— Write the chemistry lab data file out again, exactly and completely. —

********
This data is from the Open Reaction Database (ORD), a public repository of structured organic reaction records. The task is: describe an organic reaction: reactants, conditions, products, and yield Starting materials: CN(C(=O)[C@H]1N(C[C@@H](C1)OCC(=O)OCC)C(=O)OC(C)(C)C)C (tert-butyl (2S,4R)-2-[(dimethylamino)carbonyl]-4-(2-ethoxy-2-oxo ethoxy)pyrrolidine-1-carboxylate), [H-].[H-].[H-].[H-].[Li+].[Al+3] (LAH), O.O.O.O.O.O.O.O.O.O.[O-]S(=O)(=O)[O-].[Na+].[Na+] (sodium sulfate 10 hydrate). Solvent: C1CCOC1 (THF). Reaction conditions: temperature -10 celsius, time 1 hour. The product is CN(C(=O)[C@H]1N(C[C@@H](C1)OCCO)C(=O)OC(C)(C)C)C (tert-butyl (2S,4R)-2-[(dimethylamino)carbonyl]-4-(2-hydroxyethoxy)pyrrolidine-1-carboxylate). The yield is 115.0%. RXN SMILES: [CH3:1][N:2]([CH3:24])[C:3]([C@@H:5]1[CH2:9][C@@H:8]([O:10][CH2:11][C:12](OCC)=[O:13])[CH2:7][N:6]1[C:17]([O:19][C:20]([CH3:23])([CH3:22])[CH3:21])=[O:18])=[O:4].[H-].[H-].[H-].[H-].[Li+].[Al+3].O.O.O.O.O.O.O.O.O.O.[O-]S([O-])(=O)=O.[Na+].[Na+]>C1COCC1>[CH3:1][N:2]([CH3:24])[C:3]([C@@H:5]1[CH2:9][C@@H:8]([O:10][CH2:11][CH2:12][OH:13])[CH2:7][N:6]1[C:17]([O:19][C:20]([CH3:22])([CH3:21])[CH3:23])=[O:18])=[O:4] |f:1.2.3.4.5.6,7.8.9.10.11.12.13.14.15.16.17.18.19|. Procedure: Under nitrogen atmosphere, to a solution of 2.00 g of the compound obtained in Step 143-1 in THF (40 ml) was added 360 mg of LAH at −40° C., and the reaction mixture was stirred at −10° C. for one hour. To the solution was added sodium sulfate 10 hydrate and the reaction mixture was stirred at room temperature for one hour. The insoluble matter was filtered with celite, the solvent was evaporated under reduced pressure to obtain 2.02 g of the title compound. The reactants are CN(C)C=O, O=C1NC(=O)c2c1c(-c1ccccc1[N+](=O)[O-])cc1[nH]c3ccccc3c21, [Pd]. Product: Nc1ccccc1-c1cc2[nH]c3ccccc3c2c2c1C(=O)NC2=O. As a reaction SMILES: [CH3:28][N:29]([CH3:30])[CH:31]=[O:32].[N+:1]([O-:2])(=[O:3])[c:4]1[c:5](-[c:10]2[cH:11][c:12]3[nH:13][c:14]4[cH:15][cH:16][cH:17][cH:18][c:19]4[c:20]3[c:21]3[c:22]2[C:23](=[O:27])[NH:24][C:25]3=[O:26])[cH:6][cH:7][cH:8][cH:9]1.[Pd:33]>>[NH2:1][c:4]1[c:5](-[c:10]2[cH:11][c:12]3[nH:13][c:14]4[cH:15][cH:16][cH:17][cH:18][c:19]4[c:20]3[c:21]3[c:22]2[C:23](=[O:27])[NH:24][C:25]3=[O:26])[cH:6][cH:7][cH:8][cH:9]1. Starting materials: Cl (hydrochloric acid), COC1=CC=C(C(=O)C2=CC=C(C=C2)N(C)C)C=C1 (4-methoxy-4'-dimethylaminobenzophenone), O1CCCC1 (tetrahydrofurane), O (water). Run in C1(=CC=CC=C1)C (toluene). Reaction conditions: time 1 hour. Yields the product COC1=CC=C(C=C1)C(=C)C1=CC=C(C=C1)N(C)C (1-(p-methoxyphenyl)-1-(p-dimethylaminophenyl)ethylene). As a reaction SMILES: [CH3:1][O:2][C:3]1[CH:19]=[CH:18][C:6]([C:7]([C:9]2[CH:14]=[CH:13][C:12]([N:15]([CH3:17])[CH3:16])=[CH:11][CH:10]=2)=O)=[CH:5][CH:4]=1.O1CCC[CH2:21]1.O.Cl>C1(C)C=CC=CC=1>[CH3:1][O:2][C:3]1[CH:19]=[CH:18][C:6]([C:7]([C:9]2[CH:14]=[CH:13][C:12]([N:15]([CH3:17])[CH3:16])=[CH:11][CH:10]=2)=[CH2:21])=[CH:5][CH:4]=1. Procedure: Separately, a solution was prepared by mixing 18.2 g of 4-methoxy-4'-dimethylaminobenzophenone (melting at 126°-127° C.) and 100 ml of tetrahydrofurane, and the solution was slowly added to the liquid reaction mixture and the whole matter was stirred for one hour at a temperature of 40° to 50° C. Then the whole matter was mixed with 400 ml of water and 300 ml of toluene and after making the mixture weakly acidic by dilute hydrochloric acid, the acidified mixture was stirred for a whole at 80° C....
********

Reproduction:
This data is from the Open Reaction Database (ORD), a public repository of structured organic reaction records. The task is: describe an organic reaction: reactants, conditions, products, and yield Starting materials: CN(C(=O)[C@H]1N(C[C@@H](C1)OCC(=O)OCC)C(=O)OC(C)(C)C)C (tert-butyl (2S,4R)-2-[(dimethylamino)carbonyl]-4-(2-ethoxy-2-oxo ethoxy)pyrrolidine-1-carboxylate), [H-].[H-].[H-].[H-].[Li+].[Al+3] (LAH), O.O.O.O.O.O.O.O.O.O.[O-]S(=O)(=O)[O-].[Na+].[Na+] (sodium sulfate 10 hydrate). Solvent: C1CCOC1 (THF). Reaction conditions: temperature -10 celsius, time 1 hour. The product is CN(C(=O)[C@H]1N(C[C@@H](C1)OCCO)C(=O)OC(C)(C)C)C (tert-butyl (2S,4R)-2-[(dimethylamino)carbonyl]-4-(2-hydroxyethoxy)pyrrolidine-1-carboxylate). The yield is 115.0%. RXN SMILES: [CH3:1][N:2]([CH3:24])[C:3]([C@@H:5]1[CH2:9][C@@H:8]([O:10][CH2:11][C:12](OCC)=[O:13])[CH2:7][N:6]1[C:17]([O:19][C:20]([CH3:23])([CH3:22])[CH3:21])=[O:18])=[O:4].[H-].[H-].[H-].[H-].[Li+].[Al+3].O.O.O.O.O.O.O.O.O.O.[O-]S([O-])(=O)=O.[Na+].[Na+]>C1COCC1>[CH3:1][N:2]([CH3:24])[C:3]([C@@H:5]1[CH2:9][C@@H:8]([O:10][CH2:11][CH2:12][OH:13])[CH2:7][N:6]1[C:17]([O:19][C:20]([CH3:22])([CH3:21])[CH3:23])=[O:18])=[O:4] |f:1.2.3.4.5.6,7.8.9.10.11.12.13.14.15.16.17.18.19|. Procedure: Under nitrogen atmosphere, to a solution of 2.00 g of the compound obtained in Step 143-1 in THF (40 ml) was added 360 mg of LAH at −40° C., and the reaction mixture was stirred at −10° C. for one hour. To the solution was added sodium sulfate 10 hydrate and the reaction mixture was stirred at room temperature for one hour. The insoluble matter was filtered with celite, the solvent was evaporated under reduced pressure to obtain 2.02 g of the title compound. The reactants are CN(C)C=O, O=C1NC(=O)c2c1c(-c1ccccc1[N+](=O)[O-])cc1[nH]c3ccccc3c21, [Pd]. Product: Nc1ccccc1-c1cc2[nH]c3ccccc3c2c2c1C(=O)NC2=O. As a reaction SMILES: [CH3:28][N:29]([CH3:30])[CH:31]=[O:32].[N+:1]([O-:2])(=[O:3])[c:4]1[c:5](-[c:10]2[cH:11][c:12]3[nH:13][c:14]4[cH:15][cH:16][cH:17][cH:18][c:19]4[c:20]3[c:21]3[c:22]2[C:23](=[O:27])[NH:24][C:25]3=[O:26])[cH:6][cH:7][cH:8][cH:9]1.[Pd:33]>>[NH2:1][c:4]1[c:5](-[c:10]2[cH:11][c:12]3[nH:13][c:14]4[cH:15][cH:16][cH:17][cH:18][c:19]4[c:20]3[c:21]3[c:22]2[C:23](=[O:27])[NH:24][C:25]3=[O:26])[cH:6][cH:7][cH:8][cH:9]1. Starting materials: Cl (hydrochloric acid), COC1=CC=C(C(=O)C2=CC=C(C=C2)N(C)C)C=C1 (4-methoxy-4'-dimethylaminobenzophenone), O1CCCC1 (tetrahydrofurane), O (water). Run in C1(=CC=CC=C1)C (toluene). Reaction conditions: time 1 hour. Yields the product COC1=CC=C(C=C1)C(=C)C1=CC=C(C=C1)N(C)C (1-(p-methoxyphenyl)-1-(p-dimethylaminophenyl)ethylene). As a reaction SMILES: [CH3:1][O:2][C:3]1[CH:19]=[CH:18][C:6]([C:7]([C:9]2[CH:14]=[CH:13][C:12]([N:15]([CH3:17])[CH3:16])=[CH:11][CH:10]=2)=O)=[CH:5][CH:4]=1.O1CCC[CH2:21]1.O.Cl>C1(C)C=CC=CC=1>[CH3:1][O:2][C:3]1[CH:19]=[CH:18][C:6]([C:7]([C:9]2[CH:14]=[CH:13][C:12]([N:15]([CH3:17])[CH3:16])=[CH:11][CH:10]=2)=[CH2:21])=[CH:5][CH:4]=1. Procedure: Separately, a solution was prepared by mixing 18.2 g of 4-methoxy-4'-dimethylaminobenzophenone (melting at 126°-127° C.) and 100 ml of tetrahydrofurane, and the solution was slowly added to the liquid reaction mixture and the whole matter was stirred for one hour at a temperature of 40° to 50° C. Then the whole matter was mixed with 400 ml of water and 300 ml of toluene and after making the mixture weakly acidic by dilute hydrochloric acid, the acidified mixture was stirred for a whole at 80° C....